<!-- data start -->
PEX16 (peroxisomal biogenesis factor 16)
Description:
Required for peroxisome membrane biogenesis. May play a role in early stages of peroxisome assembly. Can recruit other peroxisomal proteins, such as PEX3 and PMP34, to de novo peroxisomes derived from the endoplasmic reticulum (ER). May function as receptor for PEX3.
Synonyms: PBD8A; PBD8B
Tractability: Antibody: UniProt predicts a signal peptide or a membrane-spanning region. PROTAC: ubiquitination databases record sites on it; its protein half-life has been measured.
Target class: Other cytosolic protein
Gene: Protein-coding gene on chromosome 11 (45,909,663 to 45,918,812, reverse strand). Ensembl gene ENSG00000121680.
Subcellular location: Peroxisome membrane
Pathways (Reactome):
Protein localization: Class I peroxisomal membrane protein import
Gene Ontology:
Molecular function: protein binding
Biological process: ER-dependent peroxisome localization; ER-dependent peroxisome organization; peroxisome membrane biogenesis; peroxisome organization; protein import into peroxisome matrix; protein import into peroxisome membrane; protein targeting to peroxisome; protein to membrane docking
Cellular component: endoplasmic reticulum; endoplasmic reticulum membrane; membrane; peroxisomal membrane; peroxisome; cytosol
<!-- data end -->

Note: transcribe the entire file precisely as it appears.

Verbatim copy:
PEX16 (peroxisomal biogenesis factor 16)
Description:
Required for peroxisome membrane biogenesis. May play a role in early stages of peroxisome assembly. Can recruit other peroxisomal proteins, such as PEX3 and PMP34, to de novo peroxisomes derived from the endoplasmic reticulum (ER). May function as receptor for PEX3.
Synonyms: PBD8A; PBD8B
Tractability: Antibody: UniProt predicts a signal peptide or a membrane-spanning region. PROTAC: ubiquitination databases record sites on it; its protein half-life has been measured.
Target class: Other cytosolic protein
Gene: Protein-coding gene on chromosome 11 (45,909,663 to 45,918,812, reverse strand). Ensembl gene ENSG00000121680.
Subcellular location: Peroxisome membrane
Pathways (Reactome):
Protein localization: Class I peroxisomal membrane protein import
Gene Ontology:
Molecular function: protein binding
Biological process: ER-dependent peroxisome localization; ER-dependent peroxisome organization; peroxisome membrane biogenesis; peroxisome organization; protein import into peroxisome matrix; protein import into peroxisome membrane; protein targeting to peroxisome; protein to membrane docking
Cellular component: endoplasmic reticulum; endoplasmic reticulum membrane; membrane; peroxisomal membrane; peroxisome; cytosol